The Maritime History of the Great Lakes
Chronicle & Gazette (Kingston, ON), May 30, 1840

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p.2 Oswego - Travel and State of Trade - Our harbor presents an animating scene by the almost constant arrival and departure of steam vessels and other craft. The steamboat Great Britain has taken her place in the daily line between this and Lewiston. Besides the American boats that ply daily between this place and the ports on Lake Ontario and the St. Lawrence, the British boat St. George is running regularly between this port, Toronto and Hamilton, touching at Port Hope and Cobourg. We have also a daily intercourse with Kingston by a variety of boats. An unusually large portion of the western travel now passes this way in consequence of the great saving in time, expense and fatigue.

Our docks present a tolerable lively aspect but the quantity of goods going West is not as large as in some former seasons. The Village trade appears rather brisk, and our merchants are selling their new goods at very reduced prices and for a smaller profit than formerly. The arrival of produce by the Welland canal, especially wheat, is large notwithstanding the large quantities going to the Canadian ports. [Oswego Herald, May 25th]

Welland Canal - The St. Catharines Journal of the 14th instant, has a list of vessels passing the Welland Canal, between the 5th and 11th of May, which shows that 30 vessels passed up within that time. In four days, from the 6th to the 10th of May, 56 schooners passed down deeply freighted with the products of the West - no schooner of less burthen than 100 tons. A comparative statement of the tolls received from the opening of the canal to the 30th April, in 1839 and 1840, show an increase this year over last, of about $750.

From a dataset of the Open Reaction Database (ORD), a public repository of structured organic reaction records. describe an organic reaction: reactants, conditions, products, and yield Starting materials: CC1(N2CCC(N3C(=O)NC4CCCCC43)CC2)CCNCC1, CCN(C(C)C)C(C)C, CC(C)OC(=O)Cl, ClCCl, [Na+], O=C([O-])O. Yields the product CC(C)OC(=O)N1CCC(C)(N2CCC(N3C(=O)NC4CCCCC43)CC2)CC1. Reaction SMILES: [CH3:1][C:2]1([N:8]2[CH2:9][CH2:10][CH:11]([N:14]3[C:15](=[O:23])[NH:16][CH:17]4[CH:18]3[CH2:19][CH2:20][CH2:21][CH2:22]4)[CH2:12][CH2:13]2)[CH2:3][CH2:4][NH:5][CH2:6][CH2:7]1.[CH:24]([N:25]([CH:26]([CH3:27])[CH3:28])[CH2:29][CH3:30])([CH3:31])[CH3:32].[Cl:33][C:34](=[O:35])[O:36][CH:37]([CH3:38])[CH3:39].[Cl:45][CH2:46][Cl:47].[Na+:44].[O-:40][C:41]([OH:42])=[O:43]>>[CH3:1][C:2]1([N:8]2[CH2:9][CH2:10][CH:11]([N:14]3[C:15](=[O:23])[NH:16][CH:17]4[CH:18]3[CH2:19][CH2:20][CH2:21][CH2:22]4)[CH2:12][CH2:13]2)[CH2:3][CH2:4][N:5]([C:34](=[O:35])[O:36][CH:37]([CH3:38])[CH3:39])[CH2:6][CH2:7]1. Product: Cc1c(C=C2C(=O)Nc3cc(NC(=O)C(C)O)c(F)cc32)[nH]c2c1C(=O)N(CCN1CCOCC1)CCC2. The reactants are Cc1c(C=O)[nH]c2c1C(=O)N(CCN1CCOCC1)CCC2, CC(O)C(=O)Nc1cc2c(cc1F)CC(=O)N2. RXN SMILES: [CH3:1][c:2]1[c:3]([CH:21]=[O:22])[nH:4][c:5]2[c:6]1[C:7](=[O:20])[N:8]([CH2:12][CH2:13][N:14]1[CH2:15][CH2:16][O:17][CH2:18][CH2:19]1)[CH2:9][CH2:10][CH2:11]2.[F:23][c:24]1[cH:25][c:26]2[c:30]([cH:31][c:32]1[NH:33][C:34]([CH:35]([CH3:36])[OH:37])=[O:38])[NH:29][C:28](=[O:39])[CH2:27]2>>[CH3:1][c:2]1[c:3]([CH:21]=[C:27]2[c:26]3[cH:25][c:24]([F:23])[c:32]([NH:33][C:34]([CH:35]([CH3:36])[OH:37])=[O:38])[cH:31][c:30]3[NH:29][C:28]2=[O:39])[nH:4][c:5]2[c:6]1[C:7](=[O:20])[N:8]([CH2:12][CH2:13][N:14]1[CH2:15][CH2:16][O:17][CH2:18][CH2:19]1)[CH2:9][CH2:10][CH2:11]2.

By the exhibit in the Journal, the important fact is disclosed that a very large and unusual portion of the Western wheat and flour passing the canal has gone to the Canadian Ports on Lake Ontario. Many of our vessels are now in the employ of the Canadians, who have been the principal purchasers in the wheat and flour markets of the West during the winter and spring. A large portion of the Western produce is going by way of the St. Lawrence, instead of the Hudson, and this diversion of the legitimate business of New York will tend to test the validity of the whig estimates of canal revenue, and to show at the end of the season how much necessity there is for the enlargement of the Erie canal. [Oswego Herald, May 25th]

The Port of Kingston - The trade of this Port has never, perhaps, been in a more prosperous and flourishing condition, than at the present moment. The quantity of produce on our wharves is enormous; and though many new storehouses are being erected, the want of Store Room is very severely felt. The Ottawa & Rideau Company alone, have nearly 30,000 Barrels of Flour on hand. The Rideau Canal is in active operation, and our Forwarders will carry on an unusually extensive and highly profitable business this season.

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May 30, 1840
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Rick Neilson
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Public domain: Copyright has expired according to the applicable Canadian or American laws. No restrictions on use.
Maritime History of the Great Lakes
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Chronicle & Gazette (Kingston, ON), May 30, 1840